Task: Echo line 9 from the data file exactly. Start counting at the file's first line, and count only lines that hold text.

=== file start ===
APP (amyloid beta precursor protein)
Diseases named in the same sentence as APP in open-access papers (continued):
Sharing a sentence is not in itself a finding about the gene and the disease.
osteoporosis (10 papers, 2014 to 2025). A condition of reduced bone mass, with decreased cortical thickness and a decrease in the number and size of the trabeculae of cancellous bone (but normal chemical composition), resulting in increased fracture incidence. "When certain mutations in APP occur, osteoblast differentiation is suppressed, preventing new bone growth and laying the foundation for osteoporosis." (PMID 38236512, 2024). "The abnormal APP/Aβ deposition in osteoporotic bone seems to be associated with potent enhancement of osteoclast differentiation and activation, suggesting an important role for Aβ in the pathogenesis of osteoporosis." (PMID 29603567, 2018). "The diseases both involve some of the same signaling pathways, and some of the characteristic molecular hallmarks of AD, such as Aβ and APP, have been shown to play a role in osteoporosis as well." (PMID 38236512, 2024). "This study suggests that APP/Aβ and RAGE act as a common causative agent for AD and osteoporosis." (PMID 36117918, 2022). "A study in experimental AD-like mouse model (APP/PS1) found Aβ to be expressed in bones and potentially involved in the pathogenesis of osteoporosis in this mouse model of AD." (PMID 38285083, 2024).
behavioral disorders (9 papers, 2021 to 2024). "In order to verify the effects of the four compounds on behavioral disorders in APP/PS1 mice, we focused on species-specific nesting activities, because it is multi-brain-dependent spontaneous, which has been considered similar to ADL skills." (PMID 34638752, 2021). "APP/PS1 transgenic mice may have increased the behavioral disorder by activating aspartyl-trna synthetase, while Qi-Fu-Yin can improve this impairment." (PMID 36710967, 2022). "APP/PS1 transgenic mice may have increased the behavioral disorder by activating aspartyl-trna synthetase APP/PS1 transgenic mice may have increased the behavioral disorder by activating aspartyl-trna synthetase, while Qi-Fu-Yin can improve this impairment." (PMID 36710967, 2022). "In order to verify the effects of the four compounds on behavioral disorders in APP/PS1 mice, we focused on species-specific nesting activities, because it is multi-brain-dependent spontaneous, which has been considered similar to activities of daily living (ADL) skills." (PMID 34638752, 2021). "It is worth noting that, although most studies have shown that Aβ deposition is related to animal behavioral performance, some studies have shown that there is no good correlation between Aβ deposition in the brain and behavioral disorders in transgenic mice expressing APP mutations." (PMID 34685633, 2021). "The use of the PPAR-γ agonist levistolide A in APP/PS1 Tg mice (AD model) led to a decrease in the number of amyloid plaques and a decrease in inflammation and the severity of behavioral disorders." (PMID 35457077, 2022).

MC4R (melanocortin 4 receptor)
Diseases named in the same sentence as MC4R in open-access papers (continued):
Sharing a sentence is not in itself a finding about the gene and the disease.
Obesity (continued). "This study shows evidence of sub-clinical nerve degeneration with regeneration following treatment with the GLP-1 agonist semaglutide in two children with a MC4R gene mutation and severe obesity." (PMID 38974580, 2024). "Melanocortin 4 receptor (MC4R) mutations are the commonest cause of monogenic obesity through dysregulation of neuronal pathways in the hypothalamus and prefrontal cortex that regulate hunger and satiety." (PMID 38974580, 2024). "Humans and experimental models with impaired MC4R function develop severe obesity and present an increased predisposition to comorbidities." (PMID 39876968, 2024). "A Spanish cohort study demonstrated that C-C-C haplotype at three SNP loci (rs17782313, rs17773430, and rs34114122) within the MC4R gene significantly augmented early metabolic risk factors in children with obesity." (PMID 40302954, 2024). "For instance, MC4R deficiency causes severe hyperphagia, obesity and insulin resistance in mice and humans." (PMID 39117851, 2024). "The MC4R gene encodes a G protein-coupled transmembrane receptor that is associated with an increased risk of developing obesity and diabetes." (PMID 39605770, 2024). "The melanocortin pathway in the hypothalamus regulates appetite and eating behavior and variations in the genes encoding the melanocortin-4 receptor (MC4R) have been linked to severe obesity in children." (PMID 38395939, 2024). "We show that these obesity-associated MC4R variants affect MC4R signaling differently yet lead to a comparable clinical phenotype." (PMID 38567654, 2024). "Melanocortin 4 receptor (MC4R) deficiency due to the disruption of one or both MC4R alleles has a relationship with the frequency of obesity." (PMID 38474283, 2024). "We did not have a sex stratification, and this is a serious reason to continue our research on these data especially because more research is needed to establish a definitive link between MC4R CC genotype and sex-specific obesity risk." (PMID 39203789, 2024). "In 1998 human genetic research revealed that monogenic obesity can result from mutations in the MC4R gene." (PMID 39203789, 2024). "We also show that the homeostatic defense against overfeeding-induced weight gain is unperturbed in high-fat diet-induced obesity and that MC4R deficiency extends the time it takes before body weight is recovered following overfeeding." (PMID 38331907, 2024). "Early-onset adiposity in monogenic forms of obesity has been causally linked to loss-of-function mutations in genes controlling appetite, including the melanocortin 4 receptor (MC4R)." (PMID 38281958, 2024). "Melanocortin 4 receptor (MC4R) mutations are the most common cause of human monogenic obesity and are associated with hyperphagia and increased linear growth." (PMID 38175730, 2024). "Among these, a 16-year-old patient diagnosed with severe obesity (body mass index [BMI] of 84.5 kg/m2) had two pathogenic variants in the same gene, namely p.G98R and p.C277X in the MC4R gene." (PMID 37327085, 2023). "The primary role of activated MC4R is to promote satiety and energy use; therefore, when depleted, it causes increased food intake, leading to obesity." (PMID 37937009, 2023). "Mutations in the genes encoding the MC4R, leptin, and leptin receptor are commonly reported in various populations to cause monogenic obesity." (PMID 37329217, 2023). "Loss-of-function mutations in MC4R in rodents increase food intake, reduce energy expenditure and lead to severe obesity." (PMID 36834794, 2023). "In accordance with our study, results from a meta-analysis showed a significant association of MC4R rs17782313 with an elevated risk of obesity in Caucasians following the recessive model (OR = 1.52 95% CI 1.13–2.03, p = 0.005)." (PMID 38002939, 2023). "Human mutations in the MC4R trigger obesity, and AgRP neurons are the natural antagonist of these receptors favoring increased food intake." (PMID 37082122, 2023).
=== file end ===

Obesity (continued). "This study shows evidence of sub-clinical nerve degeneration with regeneration following treatment with the GLP-1 agonist semaglutide in two children with a MC4R gene mutation and severe obesity." (PMID 38974580, 2024). "Melanocortin 4 receptor (MC4R) mutations are the commonest cause of monogenic obesity through dysregulation of neuronal pathways in the hypothalamus and prefrontal cortex that regulate hunger and satiety." (PMID 38974580, 2024). "Humans and experimental models with impaired MC4R function develop severe obesity and present an increased predisposition to comorbidities." (PMID 39876968, 2024). "A Spanish cohort study demonstrated that C-C-C haplotype at three SNP loci (rs17782313, rs17773430, and rs34114122) within the MC4R gene significantly augmented early metabolic risk factors in children with obesity." (PMID 40302954, 2024). "For instance, MC4R deficiency causes severe hyperphagia, obesity and insulin resistance in mice and humans." (PMID 39117851, 2024). "The MC4R gene encodes a G protein-coupled transmembrane receptor that is associated with an increased risk of developing obesity and diabetes." (PMID 39605770, 2024). "The melanocortin pathway in the hypothalamus regulates appetite and eating behavior and variations in the genes encoding the melanocortin-4 receptor (MC4R) have been linked to severe obesity in children." (PMID 38395939, 2024). "We show that these obesity-associated MC4R variants affect MC4R signaling differently yet lead to a comparable clinical phenotype." (PMID 38567654, 2024). "Melanocortin 4 receptor (MC4R) deficiency due to the disruption of one or both MC4R alleles has a relationship with the frequency of obesity." (PMID 38474283, 2024). "We did not have a sex stratification, and this is a serious reason to continue our research on these data especially because more research is needed to establish a definitive link between MC4R CC genotype and sex-specific obesity risk." (PMID 39203789, 2024). "In 1998 human genetic research revealed that monogenic obesity can result from mutations in the MC4R gene." (PMID 39203789, 2024). "We also show that the homeostatic defense against overfeeding-induced weight gain is unperturbed in high-fat diet-induced obesity and that MC4R deficiency extends the time it takes before body weight is recovered following overfeeding." (PMID 38331907, 2024). "Early-onset adiposity in monogenic forms of obesity has been causally linked to loss-of-function mutations in genes controlling appetite, including the melanocortin 4 receptor (MC4R)." (PMID 38281958, 2024). "Melanocortin 4 receptor (MC4R) mutations are the most common cause of human monogenic obesity and are associated with hyperphagia and increased linear growth." (PMID 38175730, 2024). "Among these, a 16-year-old patient diagnosed with severe obesity (body mass index [BMI] of 84.5 kg/m2) had two pathogenic variants in the same gene, namely p.G98R and p.C277X in the MC4R gene." (PMID 37327085, 2023). "The primary role of activated MC4R is to promote satiety and energy use; therefore, when depleted, it causes increased food intake, leading to obesity." (PMID 37937009, 2023). "Mutations in the genes encoding the MC4R, leptin, and leptin receptor are commonly reported in various populations to cause monogenic obesity." (PMID 37329217, 2023). "Loss-of-function mutations in MC4R in rodents increase food intake, reduce energy expenditure and lead to severe obesity." (PMID 36834794, 2023). "In accordance with our study, results from a meta-analysis showed a significant association of MC4R rs17782313 with an elevated risk of obesity in Caucasians following the recessive model (OR = 1.52 95% CI 1.13–2.03, p = 0.005)." (PMID 38002939, 2023). "Human mutations in the MC4R trigger obesity, and AgRP neurons are the natural antagonist of these receptors favoring increased food intake." (PMID 37082122, 2023).